Mountain Family: The Super Sleeping Suzie myth | VailDaily.com
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Mountain Family: The Super Sleeping Suzie myth

Alex Miller
Vail CO, Colorado
Special to the DailyAlex Miller
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In the range of annoying things other parents might say about their kids, there may be nothing that cuts to the quick so much as “Oh, Suzie’s a great sleeper!”

While I don’t doubt that Super Sleeping Suzies do exist, most parents I talk to are usually obsessed with one thing: sleeping, and how their little one ain’t cuttin’ it.

This can range from the kid who simply won’t go to bed without all-out war and/or bribery, to the ones who want to get up at the crack of dawn and play. On the younger end, there’s the ones who wake up in the middle of the night for one reason or another ” although babies are exempt from criticism of this. (Because babies are exempt from all rules or expectations.)

So, we have this ideal, that our 6-year-old will happily trot up to bed every night at 8:30. After a few stories, he will coo his love for us and fall dreamily into the Land of Nod. At that point, Jen and I will do some sort of grown-up activity, like watch a movie or TV show ” even though we both know damn well yours truly will fall asleep in the middle of it. But dad-sleep is another column.

In the real world we live in, Andy is firm in his conviction that sleeping is a serious impediment to his agenda, and he has become absolutely masterful at delaying the inevitable. Like most kids, he does this in 5-minute increments: just 5 more minutes on the video game, 5 more minutes of art, 5 more minutes tormenting his older siblings. When we finally do get him to the “night-night snack” phase, he can attenuate the consumption of an apple or container of pudding to about 20 minutes.

When we think he’s finally done and ready to go upstairs, he will remind us that he has to feed his fish (and we can’t argue because he has been told in no uncertain terms that the $#@% fish are his responsibility). Lastly, if he’s feeling particularly glacial, he will literally crawl up the stairs, adding another 3.5 minutes to this phase.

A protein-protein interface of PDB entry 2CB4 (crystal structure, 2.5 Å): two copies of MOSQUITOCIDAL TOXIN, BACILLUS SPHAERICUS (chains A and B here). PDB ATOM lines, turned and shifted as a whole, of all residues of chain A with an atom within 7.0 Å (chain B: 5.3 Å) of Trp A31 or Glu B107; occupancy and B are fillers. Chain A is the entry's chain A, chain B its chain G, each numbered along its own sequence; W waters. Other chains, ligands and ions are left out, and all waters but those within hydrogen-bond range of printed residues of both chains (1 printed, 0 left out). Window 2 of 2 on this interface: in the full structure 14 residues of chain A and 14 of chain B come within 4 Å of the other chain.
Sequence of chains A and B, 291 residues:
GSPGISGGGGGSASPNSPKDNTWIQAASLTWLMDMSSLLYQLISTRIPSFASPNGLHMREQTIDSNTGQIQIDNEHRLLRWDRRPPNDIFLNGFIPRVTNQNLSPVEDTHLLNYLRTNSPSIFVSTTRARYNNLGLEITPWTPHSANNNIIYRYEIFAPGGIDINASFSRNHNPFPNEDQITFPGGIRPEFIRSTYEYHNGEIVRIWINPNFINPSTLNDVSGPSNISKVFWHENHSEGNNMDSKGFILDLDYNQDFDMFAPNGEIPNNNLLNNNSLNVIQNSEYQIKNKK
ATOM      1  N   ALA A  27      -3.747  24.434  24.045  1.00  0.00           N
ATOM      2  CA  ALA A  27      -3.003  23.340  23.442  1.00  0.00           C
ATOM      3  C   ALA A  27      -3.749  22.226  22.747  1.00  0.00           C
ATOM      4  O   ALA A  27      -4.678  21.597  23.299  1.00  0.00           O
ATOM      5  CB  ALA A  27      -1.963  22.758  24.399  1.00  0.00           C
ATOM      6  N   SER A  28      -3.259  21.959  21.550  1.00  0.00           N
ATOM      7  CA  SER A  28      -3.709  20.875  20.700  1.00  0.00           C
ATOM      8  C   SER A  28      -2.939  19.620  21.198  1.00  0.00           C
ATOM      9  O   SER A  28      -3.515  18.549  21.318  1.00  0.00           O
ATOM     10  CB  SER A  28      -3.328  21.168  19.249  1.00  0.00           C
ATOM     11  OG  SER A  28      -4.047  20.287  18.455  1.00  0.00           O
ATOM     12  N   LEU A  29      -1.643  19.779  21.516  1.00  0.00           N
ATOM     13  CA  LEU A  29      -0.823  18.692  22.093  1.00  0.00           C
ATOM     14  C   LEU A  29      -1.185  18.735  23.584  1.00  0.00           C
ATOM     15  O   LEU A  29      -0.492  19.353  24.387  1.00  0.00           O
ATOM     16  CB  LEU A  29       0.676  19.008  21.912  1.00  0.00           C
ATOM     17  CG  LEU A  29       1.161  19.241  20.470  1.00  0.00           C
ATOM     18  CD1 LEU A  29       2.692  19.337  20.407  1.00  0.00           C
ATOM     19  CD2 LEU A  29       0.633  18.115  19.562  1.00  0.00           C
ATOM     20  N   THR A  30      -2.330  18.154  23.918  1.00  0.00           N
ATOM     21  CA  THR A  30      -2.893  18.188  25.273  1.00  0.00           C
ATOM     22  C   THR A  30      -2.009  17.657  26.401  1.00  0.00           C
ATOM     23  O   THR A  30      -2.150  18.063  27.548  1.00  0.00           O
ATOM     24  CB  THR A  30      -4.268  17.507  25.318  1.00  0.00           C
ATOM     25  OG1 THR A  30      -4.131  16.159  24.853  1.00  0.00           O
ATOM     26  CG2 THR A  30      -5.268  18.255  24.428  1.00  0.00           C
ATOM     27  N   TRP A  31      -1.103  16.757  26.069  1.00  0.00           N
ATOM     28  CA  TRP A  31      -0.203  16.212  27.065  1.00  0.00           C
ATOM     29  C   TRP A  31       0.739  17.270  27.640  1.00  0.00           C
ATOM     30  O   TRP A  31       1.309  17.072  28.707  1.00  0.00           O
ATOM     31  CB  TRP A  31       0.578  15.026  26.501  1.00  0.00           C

Going potty, brushing teeth and getting into pajamas can take anywhere from 5 minutes (if a bribe is offered) to another 20 minutes. Now that he’s learning to read, we initiated a new tradition of him reading a book to us, so on top of the book Jen reads and the one I read to him, story time has stretched out to another half hour.

It is now almost midnight, and Andy is doing somersaults on the bed, putting pillowcases on his head and other things to suggest that sleep is the last thing on his mind. After he and mom say prayers, it’s time, and the question of whether he’s going to “keep mommy’s pillow warm” or go to bed in the boys’ room comes up. Andy hates going to bed by himself, since his older brothers stay up much later.

Now, I know the issue of “co-sleeping” is one that has filled many a parenting manual. We’ve always erred on the side of a full family bed, if for no other reason than it makes him fall asleep instantly as opposed to creating another process an hour or more long where he tosses and turns, pops out of bed, gets in trouble, sulks, goes back to bed, whines for water, etc. And since Jen works into the wee hours, I like having a buddy.

We’ve started the process of getting him to sleep in his own bed, and some nights it works OK. But as the last of our little ones, I’m still in no rush. He’ll be on his own pretty soon, I’m sure. Maybe next month, or by the end of the year.

Certainly by the time he graduates high school, for sure.

Alex Miller is responsible for the editorial oversight of the Vail Daily, Eagle Valley Enterprise and Vail Trail. He can be reached at 748-2920, or editor@vaildaily.com.


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